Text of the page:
Back and front cloth beams with very old and dirty cloth aprons in need of replacement.  You can see the famous blue metal cogs on the beams.  These blue metal parts help to indentify the loom's age.


Post sanding and finishing.  The original 1970's name plate and the addition of a magnet to hold scissors within easy reach.



Looking from under the front beam you can see I replaced the old apron with brand new beam cords. All the texsolv cordage and heddles on this entire loom are brand spankin' new.  



Looking from the back of the loom you can see the treadles have a new addition of toy wheels that we carefully drilled the centers from to fit on the treadle bar.  The wheels keep the treadles separated in half inch increments making treading much easier.  You can also see the harnesses have new texsolv to hang them from the jacks.     I you look closely I added some Glimakra rubber feet to the loom.  Also added Glimakra's shaft holders and pins to make set up much easier on the weaver.


The lovely golden color of the loom's birch wood was discovered under a lot of dirt, grime and duct tape residue.  After sanding and refinishing with Danish Oil and a several coats of feed and wax the loom is smooth and beautiful again.


After almost two weeks of hard work I have a completely restored this 50" Toika Lissa - she has 10 shafts, 12 treadles and has room in the jack box to make her into a 12 harness loom.


Happy Weaving!

Back to the looms.

Please visit my  Etsy shop  --  Thistle Rose Weaving by clicking here:



Thursday, May 5, 2016

Making Room For One More

Notice the big empty space in my studio?  

This space won't be empty for long - this weekend we are taking a bit of a road trip to northern Indiana to pick up a new to me 8 shaft countermarch Toika loom.  Those of you who know I have been on the hunt for months to try and locate a nice Macomber loom are aware that they are like hen's teeth around this neck of the woods - none to be found around in this area.  I decided to give up on my Macomber search and rethink what I want out of a loom. 

 After owning two Glimakra Standard countermarch looms and selling both of them because of back problems I decided that it was time to try a Toika.  Scandinavian looms are my true love and the thought of never weaving on one again was not sitting well with me.  My dear sister has a lovely Toika that she adores and I have been smitten with it for years.  I have woven a bit on her loom and have not noticed any back problems  -  so I began the search for a Toika loom.  After a bit of a search I found one.  It is an older model 8 shaft Toika Liisa countermarch that is in great shape.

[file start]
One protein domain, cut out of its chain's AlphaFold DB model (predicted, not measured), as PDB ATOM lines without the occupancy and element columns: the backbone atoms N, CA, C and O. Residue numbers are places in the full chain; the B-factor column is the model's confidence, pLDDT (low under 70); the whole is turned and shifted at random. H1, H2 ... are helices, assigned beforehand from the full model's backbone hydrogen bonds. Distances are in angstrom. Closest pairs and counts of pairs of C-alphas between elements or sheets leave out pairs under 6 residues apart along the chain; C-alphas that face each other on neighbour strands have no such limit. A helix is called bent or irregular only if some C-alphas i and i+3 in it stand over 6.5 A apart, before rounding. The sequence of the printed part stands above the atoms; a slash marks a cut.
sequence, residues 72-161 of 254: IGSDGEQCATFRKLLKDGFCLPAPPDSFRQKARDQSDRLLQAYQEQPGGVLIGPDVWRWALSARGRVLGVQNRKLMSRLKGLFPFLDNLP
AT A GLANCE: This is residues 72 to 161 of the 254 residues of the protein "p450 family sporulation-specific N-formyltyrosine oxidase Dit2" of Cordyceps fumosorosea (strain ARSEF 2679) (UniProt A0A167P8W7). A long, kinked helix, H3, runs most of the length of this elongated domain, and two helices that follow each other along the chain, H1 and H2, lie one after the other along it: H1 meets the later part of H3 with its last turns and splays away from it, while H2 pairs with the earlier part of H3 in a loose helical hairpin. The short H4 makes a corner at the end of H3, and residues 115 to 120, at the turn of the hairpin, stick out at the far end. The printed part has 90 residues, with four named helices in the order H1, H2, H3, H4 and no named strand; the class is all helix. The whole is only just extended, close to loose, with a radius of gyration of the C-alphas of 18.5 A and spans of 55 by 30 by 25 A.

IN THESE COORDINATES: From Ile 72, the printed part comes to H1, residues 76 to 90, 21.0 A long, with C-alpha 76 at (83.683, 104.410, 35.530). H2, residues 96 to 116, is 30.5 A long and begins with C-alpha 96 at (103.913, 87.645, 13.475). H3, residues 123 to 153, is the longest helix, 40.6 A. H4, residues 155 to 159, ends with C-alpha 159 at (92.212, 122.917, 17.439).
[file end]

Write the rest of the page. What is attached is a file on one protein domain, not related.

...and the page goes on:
Can we say "Huzzah"!



Moving looms around in my studio to make room for the new loom, so far I am not sure I will keep this current set up.   My studio it feels a bit too "close" set up like this so I will try a few different layouts and see how I feel about them.   Thankfully I have plenty of room to move the looms around.



Working on a new taquette warp on my Gilmore, it is interesting to see how various colors in the weft shots can mute or brighten the overall look of the weaving.

It always surprises me how many daily chores this time of year get in the way of my weaving time!  I would much prefer weaving to choring any day of the week.  Ah well, the chickens need feeding, our 3 acres need mowing, the herb gardens need tending and the vegetable gardens need to be set up.  Can I just make a double of myself who could do the chores while I weave?

Back to the looms!

Happy Weaving.
Please visit my  Etsy shop  --  Thistle Rose Weaving by clicking here:




Monday, March 28, 2016

Mischief Managed

My wonderful Gilmore loom needed a bit of TLC this weekend.  The front and back tie-on bars are attached to the loom via webbing that has metal fasteners.  These metal fasters have rough edges that have created some scratches on both my front and back beams.  This will not do at all!  I like my looms to stay in good condition so I decided to do a bit of clean up.


The beams have been sanded with very fine sand paper to remove the scratches on them.  A bit of the patina was sanded off in the process, couldn't be helped.  Bought some Watco lacquer which is what Gilmore uses to finish the wood on their looms.  Two coats have been applied.  First coat went on last night and today I applied the second coat.  Tomorrow I will buff the beams with 0000 steel wool and wax them with Johnson's Paste Wax.  Plan on placing them back on the loom and letting them cure for a week before I put another warp on.

As for the metal fasteners I will cover them with some thin felt stick on pads to protect the beams from new damage.  Hopefully this solution will manage the mischief my loom has gotten itself into.



In case you are wondering about the oil paintings in the background...  The Navaho boy was painted by my Great-Uncle back in the seventies.  This painting was hung in my Grandparent's resort cabin for years, it was willed to me.  


The second painting was painted by me several years ago.   It is the Seul Choix Light in Michigan, built in 1892 and is still active.



This lighthouse was also painted by me, although it is a composite piece not an actual existing light.



A lovely bouquet of spring tulips brings a bit of cheer to our home.

Back to the looms!

Happy Weaving.
Please visit my  Etsy shop  --  Thistle Rose Weaving by clicking here: